It sometimes seems that our understanding of Lavandin can go through three stages.
The first is to see it as a type of Lavender. This is completely understandable because it has an aroma which is distinctly 'lavender-ish' and a name that suggests a connection. And in a way it is 'lavender'.
Lavandin is actually a hybrid plant, a cross between Spike Lavender (Lavandula latifolia) and True Lavender (Lavandula angustifolia). True Lavender is quite small and thrives above about 1000 metres, while Spike Lavender is a larger plant which grows lower down the mountain.
There will be a certain altitude — and a certain time of the year — when, if the conditions are right, both are in bloom in the same place and at the same time, and then there is a possibility of cross pollination. This creates the hybrid plant which we know as Lavandin.
Looking south from the village of Bargème in Provence
where naturally occurring Lavandin may be found
Hybrids are sterile and they cannot reproduce. But they can be propagated by making cuttings, each of which will be genetically identical. The advantage of this is that, sharing the same DNA, each plant will tend to grow to the same height, which is wonderfully convenient when it comes to harvest time and you want to know how high to set the blades of the cutting machine so as to get maximum yield without damaging the plant. (One disadvantage of genetic identity is that if the strain becomes susceptible to a particular disease it can devastate the production as whole fields can get destroyed, which is what happened to the 'Abrial' strain.)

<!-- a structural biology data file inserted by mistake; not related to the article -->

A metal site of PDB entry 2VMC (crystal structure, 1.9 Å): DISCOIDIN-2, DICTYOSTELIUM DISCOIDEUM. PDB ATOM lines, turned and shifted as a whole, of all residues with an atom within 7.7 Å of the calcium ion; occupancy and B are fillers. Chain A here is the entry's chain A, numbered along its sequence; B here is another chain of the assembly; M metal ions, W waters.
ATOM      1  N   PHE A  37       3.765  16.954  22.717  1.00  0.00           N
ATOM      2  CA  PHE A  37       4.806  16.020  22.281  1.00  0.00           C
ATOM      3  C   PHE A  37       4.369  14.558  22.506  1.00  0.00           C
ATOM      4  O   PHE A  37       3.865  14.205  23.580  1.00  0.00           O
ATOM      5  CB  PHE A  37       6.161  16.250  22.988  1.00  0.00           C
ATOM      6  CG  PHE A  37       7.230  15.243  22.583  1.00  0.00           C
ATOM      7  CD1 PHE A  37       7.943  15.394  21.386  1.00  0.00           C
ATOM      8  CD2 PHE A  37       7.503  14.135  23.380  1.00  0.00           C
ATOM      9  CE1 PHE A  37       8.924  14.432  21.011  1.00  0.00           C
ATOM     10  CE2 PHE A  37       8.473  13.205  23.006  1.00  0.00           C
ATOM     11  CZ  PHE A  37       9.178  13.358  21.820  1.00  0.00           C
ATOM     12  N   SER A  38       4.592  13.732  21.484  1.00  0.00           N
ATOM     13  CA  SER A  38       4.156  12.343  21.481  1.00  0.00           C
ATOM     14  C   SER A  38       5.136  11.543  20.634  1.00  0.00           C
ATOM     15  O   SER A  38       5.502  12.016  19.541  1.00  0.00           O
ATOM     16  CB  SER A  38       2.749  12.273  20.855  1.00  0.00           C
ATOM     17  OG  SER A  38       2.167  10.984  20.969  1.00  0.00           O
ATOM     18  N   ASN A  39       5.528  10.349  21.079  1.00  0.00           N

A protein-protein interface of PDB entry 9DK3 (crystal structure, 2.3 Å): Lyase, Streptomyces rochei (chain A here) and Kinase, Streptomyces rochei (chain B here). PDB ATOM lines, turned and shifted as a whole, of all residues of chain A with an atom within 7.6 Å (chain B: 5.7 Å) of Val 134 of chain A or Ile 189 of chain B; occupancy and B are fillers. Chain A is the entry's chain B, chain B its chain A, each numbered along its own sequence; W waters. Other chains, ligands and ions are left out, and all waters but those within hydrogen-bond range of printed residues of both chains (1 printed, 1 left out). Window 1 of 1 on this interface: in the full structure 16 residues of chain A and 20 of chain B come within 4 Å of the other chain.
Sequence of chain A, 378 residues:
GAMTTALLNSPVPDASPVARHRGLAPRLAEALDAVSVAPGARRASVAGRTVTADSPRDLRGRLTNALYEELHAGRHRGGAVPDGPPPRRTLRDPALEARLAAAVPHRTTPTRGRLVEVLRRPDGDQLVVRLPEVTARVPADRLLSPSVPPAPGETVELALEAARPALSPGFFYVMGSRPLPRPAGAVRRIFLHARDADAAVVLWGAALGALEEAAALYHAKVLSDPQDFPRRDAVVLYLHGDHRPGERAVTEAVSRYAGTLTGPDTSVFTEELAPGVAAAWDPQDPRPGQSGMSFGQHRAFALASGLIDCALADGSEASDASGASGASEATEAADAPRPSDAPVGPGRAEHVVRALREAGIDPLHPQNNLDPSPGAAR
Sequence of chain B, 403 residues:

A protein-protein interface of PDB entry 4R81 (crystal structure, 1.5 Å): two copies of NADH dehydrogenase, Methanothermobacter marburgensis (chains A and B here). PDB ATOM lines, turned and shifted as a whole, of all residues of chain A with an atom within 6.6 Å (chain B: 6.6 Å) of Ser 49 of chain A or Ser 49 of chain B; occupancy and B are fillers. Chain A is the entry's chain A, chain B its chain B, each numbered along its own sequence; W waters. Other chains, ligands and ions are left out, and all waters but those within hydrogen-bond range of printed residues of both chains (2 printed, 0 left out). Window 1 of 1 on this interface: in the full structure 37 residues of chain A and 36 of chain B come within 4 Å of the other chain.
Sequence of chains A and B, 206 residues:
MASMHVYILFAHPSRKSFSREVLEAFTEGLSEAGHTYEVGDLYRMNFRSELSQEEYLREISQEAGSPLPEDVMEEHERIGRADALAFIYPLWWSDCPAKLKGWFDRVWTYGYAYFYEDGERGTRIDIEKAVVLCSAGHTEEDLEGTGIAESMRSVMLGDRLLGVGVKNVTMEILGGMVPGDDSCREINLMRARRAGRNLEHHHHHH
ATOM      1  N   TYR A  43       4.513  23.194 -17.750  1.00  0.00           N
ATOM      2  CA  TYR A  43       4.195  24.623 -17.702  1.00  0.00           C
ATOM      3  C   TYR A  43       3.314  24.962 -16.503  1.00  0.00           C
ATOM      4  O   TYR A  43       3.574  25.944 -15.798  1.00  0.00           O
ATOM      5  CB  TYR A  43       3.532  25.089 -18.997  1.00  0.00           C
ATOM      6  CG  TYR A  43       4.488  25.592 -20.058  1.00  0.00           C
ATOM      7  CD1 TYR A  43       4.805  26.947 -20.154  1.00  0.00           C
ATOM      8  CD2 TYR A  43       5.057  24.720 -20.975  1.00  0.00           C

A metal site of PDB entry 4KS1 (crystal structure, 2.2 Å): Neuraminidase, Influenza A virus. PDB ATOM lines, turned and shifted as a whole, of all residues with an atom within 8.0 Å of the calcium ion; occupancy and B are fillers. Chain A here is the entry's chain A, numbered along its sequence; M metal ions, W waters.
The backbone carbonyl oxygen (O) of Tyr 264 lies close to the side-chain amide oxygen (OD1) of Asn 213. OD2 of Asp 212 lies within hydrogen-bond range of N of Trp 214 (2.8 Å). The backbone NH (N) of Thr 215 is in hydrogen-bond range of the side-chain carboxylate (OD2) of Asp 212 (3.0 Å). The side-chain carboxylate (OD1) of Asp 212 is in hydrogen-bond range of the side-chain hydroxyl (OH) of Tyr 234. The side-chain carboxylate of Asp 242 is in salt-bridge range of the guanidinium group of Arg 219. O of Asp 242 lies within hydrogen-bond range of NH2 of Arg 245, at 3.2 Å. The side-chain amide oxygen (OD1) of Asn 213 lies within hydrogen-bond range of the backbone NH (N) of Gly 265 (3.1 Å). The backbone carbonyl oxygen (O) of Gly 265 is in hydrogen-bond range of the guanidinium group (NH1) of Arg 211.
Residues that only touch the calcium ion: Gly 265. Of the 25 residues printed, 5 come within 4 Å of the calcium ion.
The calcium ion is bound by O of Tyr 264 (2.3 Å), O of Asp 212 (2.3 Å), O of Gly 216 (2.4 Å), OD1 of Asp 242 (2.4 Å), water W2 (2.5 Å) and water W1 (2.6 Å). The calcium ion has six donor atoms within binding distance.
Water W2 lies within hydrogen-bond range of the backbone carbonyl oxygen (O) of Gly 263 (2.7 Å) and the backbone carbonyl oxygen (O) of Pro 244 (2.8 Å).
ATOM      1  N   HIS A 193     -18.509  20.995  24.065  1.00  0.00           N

Fields of Lavandin coming into bloom on the Valensole plateau, Provence
Lavandin is a larger and more robust plant than True Lavender, and can produce as much as twice the yield of essential oil. This, along with the relative ease of harvesting, means that the oil is very much less costly, which has endeared it to those wanting a fragrance for soaps, candles and washing powders, etc.
So the second step to understanding Lavandin is to see it as an inferior oil with relatively little therapeutic value, suited only to industrial use: 'the stuff they put in washing powder'.
But in fact there is a third stage of understanding: Don't be too hasty to dismiss this oil, which certainly has its own charm and its own value. Why reach for the rare and costly Highland Lavender essential oil when you are looking for a something to add to an inhalation blend, or to splash onto an insect bite or minor cut or scrape? Lavandin could provide the same benefit for a fraction of the cost.
So remember that True Lavender is a rarer plant. Cherish its gentle ethereal magic, and save its oil for those situations which require its specific therapeutic value and its amazingly uplifting psychological and spiritual qualities.
And make sure you have plenty of Lavandin to hand for those 'household moments'.